Streamlining an FHA Mortgage
An FHA streamline refinance is an option if you currently have a mortgage insured by the Federal Housing Administration (FHA). The FHA streamline process is somewhat similar to refinancing a loan through any other mortgage lender, but there are several important differences that make this an attractive option. Overall, the streamline process requires less paperwork and documentation, which usually makes it an easier way to refinance a loan than going through a traditional mortgage lender.
In order to get an FHA streamline loan, you will need to meet a variety of eligibility criteria. Furthermore, you should be prepared to pay fees when completing the refinance, unless you find a lender that will allow you to pay a higher interest rate, in exchange for covering your closing costs. Below, learn more about the streamline refinance process, and discover whether you can benefit from using this option once you have surpassed learning how to get an FHA loan.
The Benefits of an FHA Streamline Loan
One of the best benefits of the FHA streamline program is that it saves your time by cutting down on paperwork. Because you already have an FHA loan, your refinance lender will not need to verify your income or assets, as it would when originating a new loan, nor will the lender need to do an appraisal.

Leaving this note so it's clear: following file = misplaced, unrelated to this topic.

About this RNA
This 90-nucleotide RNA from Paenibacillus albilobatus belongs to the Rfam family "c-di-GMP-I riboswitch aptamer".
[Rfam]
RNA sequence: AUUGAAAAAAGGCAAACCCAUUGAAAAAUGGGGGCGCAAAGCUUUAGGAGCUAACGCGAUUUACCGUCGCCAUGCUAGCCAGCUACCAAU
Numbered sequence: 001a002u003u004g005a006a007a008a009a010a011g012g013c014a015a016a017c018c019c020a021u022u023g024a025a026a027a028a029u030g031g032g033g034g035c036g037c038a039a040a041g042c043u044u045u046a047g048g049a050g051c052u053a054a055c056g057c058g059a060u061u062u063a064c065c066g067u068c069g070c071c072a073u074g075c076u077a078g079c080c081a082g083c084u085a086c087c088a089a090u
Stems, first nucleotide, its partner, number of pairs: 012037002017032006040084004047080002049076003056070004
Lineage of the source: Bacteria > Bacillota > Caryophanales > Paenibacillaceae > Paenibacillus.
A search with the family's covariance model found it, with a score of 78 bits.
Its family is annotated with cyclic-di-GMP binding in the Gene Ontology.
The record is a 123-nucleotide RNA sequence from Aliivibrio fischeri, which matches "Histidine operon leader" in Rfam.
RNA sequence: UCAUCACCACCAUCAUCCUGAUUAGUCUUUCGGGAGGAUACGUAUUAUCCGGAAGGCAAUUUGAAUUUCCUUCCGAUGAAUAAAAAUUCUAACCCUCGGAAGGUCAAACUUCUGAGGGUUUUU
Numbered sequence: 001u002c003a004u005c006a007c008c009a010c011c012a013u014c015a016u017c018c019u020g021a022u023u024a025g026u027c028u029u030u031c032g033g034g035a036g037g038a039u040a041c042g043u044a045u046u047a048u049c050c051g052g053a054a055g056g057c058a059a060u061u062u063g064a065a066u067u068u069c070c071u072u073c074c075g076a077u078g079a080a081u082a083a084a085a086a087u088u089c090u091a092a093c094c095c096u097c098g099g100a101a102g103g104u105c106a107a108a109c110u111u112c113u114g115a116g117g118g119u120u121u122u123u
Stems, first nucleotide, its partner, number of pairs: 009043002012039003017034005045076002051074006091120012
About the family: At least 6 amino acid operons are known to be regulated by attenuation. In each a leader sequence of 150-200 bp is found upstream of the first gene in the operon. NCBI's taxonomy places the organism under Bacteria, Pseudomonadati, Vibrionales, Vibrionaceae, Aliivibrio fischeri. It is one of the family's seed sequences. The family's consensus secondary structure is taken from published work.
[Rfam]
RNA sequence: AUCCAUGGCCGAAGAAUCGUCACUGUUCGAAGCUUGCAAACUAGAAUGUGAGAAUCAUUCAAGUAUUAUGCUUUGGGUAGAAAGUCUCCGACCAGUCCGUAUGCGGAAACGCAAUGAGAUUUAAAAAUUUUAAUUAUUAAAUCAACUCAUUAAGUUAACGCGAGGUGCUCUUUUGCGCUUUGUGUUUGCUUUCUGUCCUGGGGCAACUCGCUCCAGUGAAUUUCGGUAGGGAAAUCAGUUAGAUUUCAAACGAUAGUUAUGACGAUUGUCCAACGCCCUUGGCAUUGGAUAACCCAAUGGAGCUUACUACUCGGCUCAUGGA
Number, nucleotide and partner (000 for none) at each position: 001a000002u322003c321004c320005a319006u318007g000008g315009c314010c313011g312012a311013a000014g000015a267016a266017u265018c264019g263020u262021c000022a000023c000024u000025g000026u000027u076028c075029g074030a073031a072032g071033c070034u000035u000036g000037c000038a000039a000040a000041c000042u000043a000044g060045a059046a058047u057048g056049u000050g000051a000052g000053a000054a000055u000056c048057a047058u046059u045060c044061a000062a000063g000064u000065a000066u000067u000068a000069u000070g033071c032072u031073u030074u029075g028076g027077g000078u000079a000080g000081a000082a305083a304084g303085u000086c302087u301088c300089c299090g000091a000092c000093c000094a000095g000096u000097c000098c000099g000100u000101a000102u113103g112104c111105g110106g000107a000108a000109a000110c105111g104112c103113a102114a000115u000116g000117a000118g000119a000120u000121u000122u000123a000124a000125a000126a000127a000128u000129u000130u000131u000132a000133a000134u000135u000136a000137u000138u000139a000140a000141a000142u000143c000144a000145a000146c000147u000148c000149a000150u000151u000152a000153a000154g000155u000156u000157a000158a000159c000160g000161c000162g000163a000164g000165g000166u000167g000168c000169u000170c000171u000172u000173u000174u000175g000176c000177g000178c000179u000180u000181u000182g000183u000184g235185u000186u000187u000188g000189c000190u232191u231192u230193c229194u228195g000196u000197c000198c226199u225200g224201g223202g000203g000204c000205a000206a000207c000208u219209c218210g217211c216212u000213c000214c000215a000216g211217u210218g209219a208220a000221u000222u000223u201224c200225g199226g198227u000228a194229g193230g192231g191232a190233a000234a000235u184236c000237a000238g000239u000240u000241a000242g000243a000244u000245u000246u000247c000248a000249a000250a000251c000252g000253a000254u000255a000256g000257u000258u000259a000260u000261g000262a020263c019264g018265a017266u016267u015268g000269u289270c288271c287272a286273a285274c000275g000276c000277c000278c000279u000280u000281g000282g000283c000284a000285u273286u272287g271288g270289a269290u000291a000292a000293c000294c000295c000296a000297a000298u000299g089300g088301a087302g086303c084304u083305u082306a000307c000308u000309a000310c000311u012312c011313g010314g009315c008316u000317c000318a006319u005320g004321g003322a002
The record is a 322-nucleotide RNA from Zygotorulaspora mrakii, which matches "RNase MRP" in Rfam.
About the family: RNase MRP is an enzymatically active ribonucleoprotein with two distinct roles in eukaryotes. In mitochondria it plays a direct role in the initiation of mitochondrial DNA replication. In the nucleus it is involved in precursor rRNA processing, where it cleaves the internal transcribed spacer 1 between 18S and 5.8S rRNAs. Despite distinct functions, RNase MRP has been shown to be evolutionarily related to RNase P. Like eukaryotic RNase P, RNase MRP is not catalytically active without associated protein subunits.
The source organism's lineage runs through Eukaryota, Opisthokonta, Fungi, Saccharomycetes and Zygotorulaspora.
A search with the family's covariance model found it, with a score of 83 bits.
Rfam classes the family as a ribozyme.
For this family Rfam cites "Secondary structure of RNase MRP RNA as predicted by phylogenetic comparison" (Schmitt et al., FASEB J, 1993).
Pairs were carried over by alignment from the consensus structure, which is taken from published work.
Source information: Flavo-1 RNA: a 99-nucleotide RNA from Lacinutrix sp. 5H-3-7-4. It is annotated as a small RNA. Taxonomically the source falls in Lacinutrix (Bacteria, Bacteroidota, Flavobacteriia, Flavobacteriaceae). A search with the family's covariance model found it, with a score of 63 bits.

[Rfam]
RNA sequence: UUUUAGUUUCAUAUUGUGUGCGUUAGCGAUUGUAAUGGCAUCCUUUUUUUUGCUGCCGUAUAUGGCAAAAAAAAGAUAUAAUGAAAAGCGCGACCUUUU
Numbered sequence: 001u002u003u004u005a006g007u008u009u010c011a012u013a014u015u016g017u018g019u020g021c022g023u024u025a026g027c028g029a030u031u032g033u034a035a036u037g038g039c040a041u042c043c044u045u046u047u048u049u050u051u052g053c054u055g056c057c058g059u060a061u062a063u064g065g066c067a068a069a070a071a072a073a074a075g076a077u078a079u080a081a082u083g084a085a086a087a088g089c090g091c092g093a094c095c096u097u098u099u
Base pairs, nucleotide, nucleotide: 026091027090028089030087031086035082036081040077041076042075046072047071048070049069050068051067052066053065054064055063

Furthermore, you may get better FHA streamline rates by choosing this option, as long as the current market interest rates are lower now than they were when you took out your mortgage. In addition, you may receive additional time to pay off your loan when you refinance it through this process, as opposed to using a conventional refinancing option.
The benefits you get from streamlining an FHA loan will vary, depending on your individual situation. When deciding if this refinancing option is right for you, it is important to compare the benefits to those you would receive by using a conventional refinancing program.
FHA Streamline Refinance Eligibility Requirements
Before you can streamline an FHA loan refinance, you will need to meet several eligibility requirements. You are only allowed to use this program if all of the following are true:
- You already have an FHA-insured mortgage
- You are up-to-date on your mortgage payments
- You do not want to take cash out of your mortgage during the refinance process
- Refinancing your home through the program would provide a “net tangible benefit”
While the first three requirements for an FHA streamline are straightforward, the fourth is a little more complicated, because it varies for each borrower. A “net tangible benefit” is simply something helps a homeowner out in the long run. What counts as a “benefit” will vary, depending on a homeowner’s individual situation.
Learn more about FHA loan requirements by downloading our free guide.
The FHA does not stipulate that you meet any income or credit score requirements. However, individual FHA streamline refinance lenders may have their own requirements when it comes to credit scores and other criteria, which may affect your eligibility.